Tuesday, April 10, 2012

How to live better next time

Almost four years ago I started a new career in a new town. Now I'm doing it again. The last one worked out pretty okay, but I can do better this time. Examples:

- In Seattle, I aspired to live minimalistically, in terms of stuff. I would avoid acquiring most things, mostly because I'd have to move them someday. This was usually smart, but led to me not getting some things I'd quite like and be able to use. (also because of white person eco-guilt, which I now realize I carried too far.)

- I looked at time like money. I was a time miser. There was a pretty high bar for me to spend my precious time on something. But time doesn't work like money. Time works like... music. Like a constant stream of music coming out of your mouth. It'll happen no matter what, it's just up to you whether you make it sound good or not.

- I didn't appreciate physical good feelings. I rode my bike because it's the best way to get around. I didn't play any sports or lift weights or anything because they're mentally boring, and because modern society has made the word "exercise" so goddamn depressing. But you know what? Endorphins feel great. If we had a drug that made you feel like you do after a good run or bike, it would be popular/illegal. I didn't appreciate the good side of physical activity; I just avoided it because sometimes it's a little unpleasant.
(interesting side note: what if we could market physical activity as if it were a drug? sure, it's got unpleasant side effects in that you have to work hard, but alcohol has unpleasant side effects in hangovers, and people drink all the time.)

- I tried to minimize my job. I took the Google job in part because of the "great work-life balance." Sure, I never had to work more than maybe a 45-hour week. But I'm not sure anymore that this is a good way to look at your work. Aggressively segregating your work from your life can make you think you don't like your work. Then it becomes a Dilbert job.

Do you see the pattern? In all these cases, I've been defining my life negatively, saying "I don't want to do that" and then cutting it out. Far better to decide what I want to do, and arrange my life so I can do it. And do more: try more stuff for longer and don't quit because of discomfort.

Sunday, April 08, 2012

I'm going to CMU again.

Yes! I wanted to come back to the states and try something new, get into a bigger pond, really get out and expand my life, throw off the shackles of the past, onwards and upwards, and my search has brought me to... Carnegie Mellon University. If you'd asked me a month ago, I would have said that CMU was maybe my #3 choice (out of 4), but after the visits, that's how my gut feeling went*. I feel good about this, meaning I don't think I've been unduly biased by any of the many biases I must have towards these places.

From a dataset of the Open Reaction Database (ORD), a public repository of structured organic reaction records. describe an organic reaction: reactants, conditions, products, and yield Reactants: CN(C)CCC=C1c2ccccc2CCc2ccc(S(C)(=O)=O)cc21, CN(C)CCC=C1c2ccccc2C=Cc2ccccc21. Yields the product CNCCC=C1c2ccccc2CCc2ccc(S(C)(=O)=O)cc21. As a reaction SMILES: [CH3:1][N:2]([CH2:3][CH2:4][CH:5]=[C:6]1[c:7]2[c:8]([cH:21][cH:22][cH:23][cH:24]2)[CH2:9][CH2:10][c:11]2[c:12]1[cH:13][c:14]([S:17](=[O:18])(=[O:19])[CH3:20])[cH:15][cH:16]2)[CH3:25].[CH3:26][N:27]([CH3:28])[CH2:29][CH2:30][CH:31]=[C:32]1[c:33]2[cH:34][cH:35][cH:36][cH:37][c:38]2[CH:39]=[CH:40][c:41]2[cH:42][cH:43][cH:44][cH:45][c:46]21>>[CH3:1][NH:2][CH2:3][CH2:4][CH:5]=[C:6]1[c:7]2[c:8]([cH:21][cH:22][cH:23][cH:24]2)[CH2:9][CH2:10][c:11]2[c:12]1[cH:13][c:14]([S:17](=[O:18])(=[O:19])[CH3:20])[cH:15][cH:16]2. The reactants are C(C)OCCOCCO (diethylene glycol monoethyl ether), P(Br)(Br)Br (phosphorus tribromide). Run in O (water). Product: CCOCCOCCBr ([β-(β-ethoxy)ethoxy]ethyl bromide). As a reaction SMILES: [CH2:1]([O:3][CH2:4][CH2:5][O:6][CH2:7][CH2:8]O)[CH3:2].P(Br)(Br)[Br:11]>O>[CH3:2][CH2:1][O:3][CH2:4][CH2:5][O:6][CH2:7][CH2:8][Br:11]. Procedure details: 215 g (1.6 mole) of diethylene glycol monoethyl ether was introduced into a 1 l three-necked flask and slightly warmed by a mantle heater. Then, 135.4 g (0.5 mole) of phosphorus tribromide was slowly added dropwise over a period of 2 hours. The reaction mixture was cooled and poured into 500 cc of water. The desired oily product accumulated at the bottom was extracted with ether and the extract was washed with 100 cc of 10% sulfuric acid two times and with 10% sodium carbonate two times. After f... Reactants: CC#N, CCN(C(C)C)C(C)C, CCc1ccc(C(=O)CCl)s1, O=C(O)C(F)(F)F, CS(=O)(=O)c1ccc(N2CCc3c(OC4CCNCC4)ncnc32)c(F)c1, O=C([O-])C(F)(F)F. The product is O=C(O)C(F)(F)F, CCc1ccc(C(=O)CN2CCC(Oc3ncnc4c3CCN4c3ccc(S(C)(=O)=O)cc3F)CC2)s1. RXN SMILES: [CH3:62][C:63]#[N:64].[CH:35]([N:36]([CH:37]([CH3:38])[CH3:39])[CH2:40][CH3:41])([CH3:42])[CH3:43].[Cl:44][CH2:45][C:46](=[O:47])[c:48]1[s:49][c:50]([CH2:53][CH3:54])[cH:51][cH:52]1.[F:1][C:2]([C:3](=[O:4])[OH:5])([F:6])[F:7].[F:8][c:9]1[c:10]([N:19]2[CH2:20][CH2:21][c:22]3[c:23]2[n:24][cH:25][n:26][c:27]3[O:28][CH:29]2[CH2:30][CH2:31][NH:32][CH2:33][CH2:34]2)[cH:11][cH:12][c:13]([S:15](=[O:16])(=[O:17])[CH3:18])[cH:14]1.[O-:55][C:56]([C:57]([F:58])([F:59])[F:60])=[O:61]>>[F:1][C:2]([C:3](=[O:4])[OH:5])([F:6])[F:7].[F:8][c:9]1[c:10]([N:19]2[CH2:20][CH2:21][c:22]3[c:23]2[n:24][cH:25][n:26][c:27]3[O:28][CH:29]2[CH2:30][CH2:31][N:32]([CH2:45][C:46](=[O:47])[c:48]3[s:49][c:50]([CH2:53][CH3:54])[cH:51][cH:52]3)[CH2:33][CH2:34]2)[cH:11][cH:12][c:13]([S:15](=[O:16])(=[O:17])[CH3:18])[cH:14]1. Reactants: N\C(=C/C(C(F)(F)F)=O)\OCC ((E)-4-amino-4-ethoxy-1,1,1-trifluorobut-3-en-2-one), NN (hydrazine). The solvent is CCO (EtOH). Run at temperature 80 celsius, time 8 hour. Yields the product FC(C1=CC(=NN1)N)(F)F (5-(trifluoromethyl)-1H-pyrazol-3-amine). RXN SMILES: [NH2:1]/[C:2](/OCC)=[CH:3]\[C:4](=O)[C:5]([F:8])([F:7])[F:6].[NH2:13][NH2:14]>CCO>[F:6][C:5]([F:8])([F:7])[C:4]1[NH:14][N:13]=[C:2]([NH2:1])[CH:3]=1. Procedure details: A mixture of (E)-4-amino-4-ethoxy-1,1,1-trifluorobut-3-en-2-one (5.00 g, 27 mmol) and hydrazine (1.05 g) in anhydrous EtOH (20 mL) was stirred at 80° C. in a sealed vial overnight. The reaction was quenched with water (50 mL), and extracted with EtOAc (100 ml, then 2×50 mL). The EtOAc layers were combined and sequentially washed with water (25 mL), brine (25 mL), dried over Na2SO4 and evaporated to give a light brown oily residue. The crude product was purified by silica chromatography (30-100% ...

So as of this fall, until 2017 or 2018, I'll be a PhD student in the Human-Computer Interaction Institute at CMU. Looking forward to this!

Now, though, time for me to hop a plane to Sofia, Bulgaria. More details on my travel blog. See you in the States again in July!

*and then here are the reasons that my cold rational brain has come up with to support my gut decision:

Research: is number one. Great profs, great students, lots of cool projects. They and UW seem like the top two places for HCI research, so it's good to be in this crew. Sure, maybe other cities might be bigger ponds in the "city" sense, but CMU is at the top of the game, research-wise. And (importantly) I've found a great potential advisor, as well as talking with other profs doing stuff I like.

The school itself: I want to study HCI, not CS. I like how my classes will be probably 4 CS, 4 HCI, one design, and one behavioral-science, instead of 10 CS. They feel like they've got a big family feel, all the profs care about the students and vice versa. Great atmosphere.

Students: very cool. Coming from CMU CS undergrad, I was not expecting this. They live reasonable lives, probably decorate their houses better than me, hang out a lot, have fun, work hard and play hard, etc.

City: Pittsburgh is smaller than Seattle. I'd wanted to move to a bigger city. So why Pittsburgh again?
- it's got history (which I didn't think mattered, but it means it's got a lot of flavor too, which is subtly important)
- it's still on the up and up. In 50 years I'll be able to say "Pittsburgh is cool now but I liked their earlier stuff better."
- some googling led me not to fear the Aikido problem (if I decide to try some new thing like say Aikido, will there be a studio nearby?)
- sounds like third wave coffeeshops have landed so y'know we're set there
- it's not super far from 90% of the people I know (I have some friends in Seattle and a few others on the West Coast and otherwise from Seattle I am flying 5+ hours to see anybody, which means I am not doing it.)
- it's cheap. never hurts.

Reasons I should have gone to UW instead:
- they have a bunch of cool, enthusiastic professors in the area I'm interested in
- I mean, their students are really cool too
- Microsoft Research is right next door
- skiing, mountains, air that smells nice, etc.